The curious thing is that the NZCSC investigation of the NIWA New Zealand temperature record is their most important contribution (I believe) to the debate. However, aside from this unclear link on the home page, you would have no idea of their great success in the questioning of the ‘official’ New Zealand temperature records (I will discuss this in later posts, as this is not the purpose of this post). As a moderately interested reader, open to the skeptical side of the debate, there is no way to reach a summary of their long and impressive campaign. If they doubt this, they should just get some ordinarily and moderately informed people, sit them in front of their website, and see whether they have any idea of what they have achieved when browsing the site.

This, I believe is the essence of the problem of their presentation. The website is built and designed for the highly informed. It is informing the informed with more information, and starts with an assumption that everyone who visits knows the details of the debate. They do not. The links at the top of the page for the non-scientists seem to be thrown in for such people, but are hardly a substitute for communication with a moderately interested audience. ‘Yes’, it is a good idea to have an explanation of the science for the non-scientist, but this can be presented in more friendly ways, such as ‘Climate Science – the Basics’ (the first thought that came to mind, not a definitive answer). This should be in the main menu and lead to a user-friendly page of some links, with a short description of the relevant content.

Returning to the main menu, there are links to pages for ‘policy’, ‘science’ and ‘economics’. These again lead the reader into yet more links to news stories which are presented in endless lists. It is not even that clear that the news stories pertain to the link title, but that is a side issue. Finally, there is the link that is simply titled ‘Dr. Vincent Gray’. To most visitors, this link will not be meaningful, and I am not sure why they might click on it. If, for some unknown reason, a new visitor might get as far as actually clicking on the link, they are then confronted with a list of links in the format of ‘NZCLIMATE & ENVIROTRUTH NO 188‘. Again, in the unlikely event that anyone with a moderate interest level might click on the link, they are presented with yet another link, and this opens up a pdf file that details Dr. Gray’s examination of a particular issue. No doubt, this content is all good, but I doubt that all but the most interested might ever get this far.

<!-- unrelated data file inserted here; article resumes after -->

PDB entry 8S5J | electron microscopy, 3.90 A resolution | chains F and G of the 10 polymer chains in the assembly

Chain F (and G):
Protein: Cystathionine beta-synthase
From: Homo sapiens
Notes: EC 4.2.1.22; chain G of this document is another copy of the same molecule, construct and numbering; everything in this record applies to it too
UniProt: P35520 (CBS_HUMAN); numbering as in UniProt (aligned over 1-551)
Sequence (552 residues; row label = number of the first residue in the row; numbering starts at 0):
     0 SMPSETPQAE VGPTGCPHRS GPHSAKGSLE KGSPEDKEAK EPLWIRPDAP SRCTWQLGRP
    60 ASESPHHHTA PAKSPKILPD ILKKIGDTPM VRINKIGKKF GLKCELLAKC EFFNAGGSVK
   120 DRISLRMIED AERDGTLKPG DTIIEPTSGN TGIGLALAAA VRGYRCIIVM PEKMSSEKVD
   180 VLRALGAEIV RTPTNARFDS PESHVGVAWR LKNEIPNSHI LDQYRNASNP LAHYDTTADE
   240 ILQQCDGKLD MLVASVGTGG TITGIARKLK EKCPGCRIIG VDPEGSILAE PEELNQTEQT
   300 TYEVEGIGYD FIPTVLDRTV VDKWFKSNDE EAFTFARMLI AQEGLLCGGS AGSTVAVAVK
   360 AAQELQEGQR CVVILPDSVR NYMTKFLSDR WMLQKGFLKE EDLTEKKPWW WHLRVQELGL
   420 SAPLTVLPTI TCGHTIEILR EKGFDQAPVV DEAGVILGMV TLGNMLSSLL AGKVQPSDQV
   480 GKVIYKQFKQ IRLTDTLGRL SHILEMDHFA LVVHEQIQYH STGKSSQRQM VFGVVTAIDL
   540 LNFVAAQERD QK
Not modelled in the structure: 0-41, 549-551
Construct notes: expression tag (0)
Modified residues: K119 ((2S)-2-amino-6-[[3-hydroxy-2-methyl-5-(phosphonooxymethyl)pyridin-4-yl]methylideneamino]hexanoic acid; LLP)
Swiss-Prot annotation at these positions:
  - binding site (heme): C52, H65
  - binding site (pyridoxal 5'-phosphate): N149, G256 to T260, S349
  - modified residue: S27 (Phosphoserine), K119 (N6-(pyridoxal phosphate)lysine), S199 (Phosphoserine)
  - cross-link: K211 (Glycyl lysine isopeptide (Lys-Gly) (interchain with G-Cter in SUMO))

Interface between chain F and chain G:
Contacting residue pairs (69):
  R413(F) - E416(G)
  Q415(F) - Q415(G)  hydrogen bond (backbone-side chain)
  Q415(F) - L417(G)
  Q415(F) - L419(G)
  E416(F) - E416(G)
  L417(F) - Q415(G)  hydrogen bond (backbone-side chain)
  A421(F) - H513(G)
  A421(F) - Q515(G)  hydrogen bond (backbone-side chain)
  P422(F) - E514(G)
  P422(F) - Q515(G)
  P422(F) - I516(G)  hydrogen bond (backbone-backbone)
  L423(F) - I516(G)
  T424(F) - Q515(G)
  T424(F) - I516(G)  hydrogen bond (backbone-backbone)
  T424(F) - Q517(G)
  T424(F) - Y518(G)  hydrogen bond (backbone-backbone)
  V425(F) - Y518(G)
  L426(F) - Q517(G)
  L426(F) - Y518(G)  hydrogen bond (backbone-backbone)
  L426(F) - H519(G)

Overall, I believe the NZCSC’s website is actually a negative for the organisation. For any first time visitor, it is highly unlikely to create a positive impression, and most likely produces a negative impression of the organisation. I believe that the work, and the message of NZCSC is of great importance, but they are simply not approaching the second element of their work (communication) with the professionalism necessary to get their message ‘out there’.  They are up against a largely hostile media, politicians who are mostly afraid to go against the ‘consensus’ and a populous in which there is a strong ‘green’ strain of thought.

Sure, there are skeptics in New Zealand, but only the most interested would ever make use of, or find resources in the NZCSC website for presenting their arguments. I am aware that they have other approaches to communication, but anyone interested in what they have to say is likely to visit their website as a first port of call. If they do so, they are likely to be disappointed. However, what of those people who are moderately positively disposed towards the anthropogenic global warming thesis? These are the people who might be persuaded of the case for skepticism. As the NZCSC’s website now stands, I think they have very little chance of persuading these people.

It is, of course, easy to be critical. The tough question is what to do to improve the website. The starting point is to get a professional designer to at least make the site look more enticing and professional (my apologies to whoever designed the site, but it needs to be said). The second step would be for NZCSC to take a long look at their priorities, and make sure that these priorities are reflected in the structure of the website. In all cases, their navigation system needs to take into account two types of users; the moderately interested and informed, and the very interested and informed. I am, of course, making an assumption here that they wish to engage with the former, but even for the latter (i.e. people like myself), the current site is very poor.